Inaugural Event Offers Community Access to Live Theatre
Large cities have such active theatre scenes that it can be easy to forget these offerings are usually limited in the smaller towns that surround them. The committee which organises the annual Irlam and Cadishead Community Festival decided to do something about that by holding their maiden Irlam Fringe Festival on 21st August.
The Irlam Catholic Men’s Club hosted the event, which consisted of six fifteen-minute plays. Producer Jane McNulty says their goal was to bring theatre to “a community that doesn’t usually have access to such a thing.” Interest in the production was huge, and they ended up selling 200 tickets.
McNulty told M44 News that playwrights from around the world submitted 130 scripts, hoping to be included. She read all the plays personally, and after consulting with a second reader, chose the final six productions:
- Merlot’s Magic, by Paul Thompson (UK)
- Please Report any Suspicious Behaviour, by Rick Park (USA)
- Attack of the A&E Zombies, by Jeff Page (UK)
- Match of the Day, by Rebekah Harrison (UK)
- Up in the Air, by Catherine Comfort (UK)
- Dance Night, by Ken Armstrong (Ireland)
McNulty notes that the highlights of the night were “seeing the venue packed to capacity with a local audience from all walks of life and all age groups. We had six fantastic short plays which were well received, including a final play that brought tears to the eyes of many who recognised the situation and emotion portrayed on stage.”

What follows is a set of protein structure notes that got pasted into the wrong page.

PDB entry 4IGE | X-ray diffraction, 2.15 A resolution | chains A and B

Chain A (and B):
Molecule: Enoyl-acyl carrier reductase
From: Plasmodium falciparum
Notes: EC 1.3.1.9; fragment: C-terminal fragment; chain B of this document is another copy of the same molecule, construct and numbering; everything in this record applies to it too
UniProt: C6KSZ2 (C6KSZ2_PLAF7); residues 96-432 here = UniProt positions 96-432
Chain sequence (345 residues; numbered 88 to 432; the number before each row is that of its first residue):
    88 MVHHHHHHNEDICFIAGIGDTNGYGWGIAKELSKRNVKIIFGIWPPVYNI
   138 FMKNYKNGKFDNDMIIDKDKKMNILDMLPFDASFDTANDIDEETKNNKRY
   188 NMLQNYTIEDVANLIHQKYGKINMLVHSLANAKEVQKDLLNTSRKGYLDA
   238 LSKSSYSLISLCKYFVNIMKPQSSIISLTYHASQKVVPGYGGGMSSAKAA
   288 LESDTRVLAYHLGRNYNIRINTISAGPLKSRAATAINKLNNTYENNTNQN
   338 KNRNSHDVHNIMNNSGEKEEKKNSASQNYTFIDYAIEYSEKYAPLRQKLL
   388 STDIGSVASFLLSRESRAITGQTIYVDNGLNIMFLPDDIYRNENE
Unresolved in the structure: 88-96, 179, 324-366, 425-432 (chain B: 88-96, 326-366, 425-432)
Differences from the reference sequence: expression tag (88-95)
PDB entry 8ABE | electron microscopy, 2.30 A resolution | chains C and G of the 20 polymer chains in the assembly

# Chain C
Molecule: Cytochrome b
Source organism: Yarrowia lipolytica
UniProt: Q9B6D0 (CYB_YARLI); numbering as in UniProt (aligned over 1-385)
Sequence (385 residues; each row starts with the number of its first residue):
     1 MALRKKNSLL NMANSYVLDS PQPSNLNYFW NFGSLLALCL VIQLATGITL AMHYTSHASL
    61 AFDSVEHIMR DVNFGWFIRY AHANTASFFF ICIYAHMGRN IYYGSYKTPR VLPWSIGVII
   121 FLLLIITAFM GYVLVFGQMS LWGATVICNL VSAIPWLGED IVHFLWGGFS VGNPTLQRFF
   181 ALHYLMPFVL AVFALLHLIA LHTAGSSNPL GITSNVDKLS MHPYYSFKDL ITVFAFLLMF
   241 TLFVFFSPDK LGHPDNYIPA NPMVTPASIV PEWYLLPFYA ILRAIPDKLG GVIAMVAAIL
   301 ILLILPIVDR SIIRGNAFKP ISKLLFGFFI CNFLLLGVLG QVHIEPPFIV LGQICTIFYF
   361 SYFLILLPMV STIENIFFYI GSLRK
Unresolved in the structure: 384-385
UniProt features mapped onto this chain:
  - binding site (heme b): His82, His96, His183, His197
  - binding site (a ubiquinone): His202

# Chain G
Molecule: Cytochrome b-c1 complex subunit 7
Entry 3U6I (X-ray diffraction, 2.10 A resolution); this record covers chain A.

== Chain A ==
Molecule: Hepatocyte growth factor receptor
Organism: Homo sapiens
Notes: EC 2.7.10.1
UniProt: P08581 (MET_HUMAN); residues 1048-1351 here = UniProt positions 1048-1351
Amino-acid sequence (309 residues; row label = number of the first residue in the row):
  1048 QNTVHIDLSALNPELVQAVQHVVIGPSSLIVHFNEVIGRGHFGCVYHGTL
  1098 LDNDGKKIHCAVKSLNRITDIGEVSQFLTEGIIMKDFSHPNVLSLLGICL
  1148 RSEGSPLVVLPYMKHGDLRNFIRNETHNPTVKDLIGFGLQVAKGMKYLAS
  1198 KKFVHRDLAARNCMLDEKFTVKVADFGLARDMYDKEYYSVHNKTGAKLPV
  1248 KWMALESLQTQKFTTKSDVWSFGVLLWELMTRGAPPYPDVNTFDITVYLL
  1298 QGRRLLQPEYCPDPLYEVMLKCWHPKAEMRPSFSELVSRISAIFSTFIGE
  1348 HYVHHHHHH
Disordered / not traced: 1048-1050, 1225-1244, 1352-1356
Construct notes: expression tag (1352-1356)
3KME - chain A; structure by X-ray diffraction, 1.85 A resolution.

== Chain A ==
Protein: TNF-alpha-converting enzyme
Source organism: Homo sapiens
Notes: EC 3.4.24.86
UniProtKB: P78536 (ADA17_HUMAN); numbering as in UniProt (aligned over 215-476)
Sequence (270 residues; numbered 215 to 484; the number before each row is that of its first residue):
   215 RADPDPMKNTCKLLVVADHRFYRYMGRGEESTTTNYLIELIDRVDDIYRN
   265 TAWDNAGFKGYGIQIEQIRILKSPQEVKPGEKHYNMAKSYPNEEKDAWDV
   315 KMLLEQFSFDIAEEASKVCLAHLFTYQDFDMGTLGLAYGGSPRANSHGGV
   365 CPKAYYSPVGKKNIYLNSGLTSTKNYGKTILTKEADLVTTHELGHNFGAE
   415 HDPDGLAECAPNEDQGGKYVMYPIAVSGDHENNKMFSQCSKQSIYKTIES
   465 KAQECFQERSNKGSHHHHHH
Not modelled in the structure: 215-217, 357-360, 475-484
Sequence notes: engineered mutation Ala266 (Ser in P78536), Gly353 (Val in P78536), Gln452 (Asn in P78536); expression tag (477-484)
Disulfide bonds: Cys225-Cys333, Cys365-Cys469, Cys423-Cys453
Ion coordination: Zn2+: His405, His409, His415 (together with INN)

They used word of mouth, local posters and flyers for promotions, along with social media, mainly Facebook, which McNulty believes worked best to get attention. She feels anyone can mount a successful production if they think thoroughly about how they want things to turn out.
“Get advice from people who have done this before,” she notes. “Have a plan, a plan ‘B’ and a schedule. Start early and secure funds. Get the support of all involved; keep them informed and engaged by being friendly, organised and confident but humble. Delegate only to people you know will deliver.
“Be prepared to do everything yourself if it comes to it to make your product the best you can. Know your audience and give them what they will enjoy; challenge expectations a little. Remember to thank everyone and pay whatever you’ve promised promptly. And, be grateful for the chance to do what you love.”
What are your keys to staging a successful live show?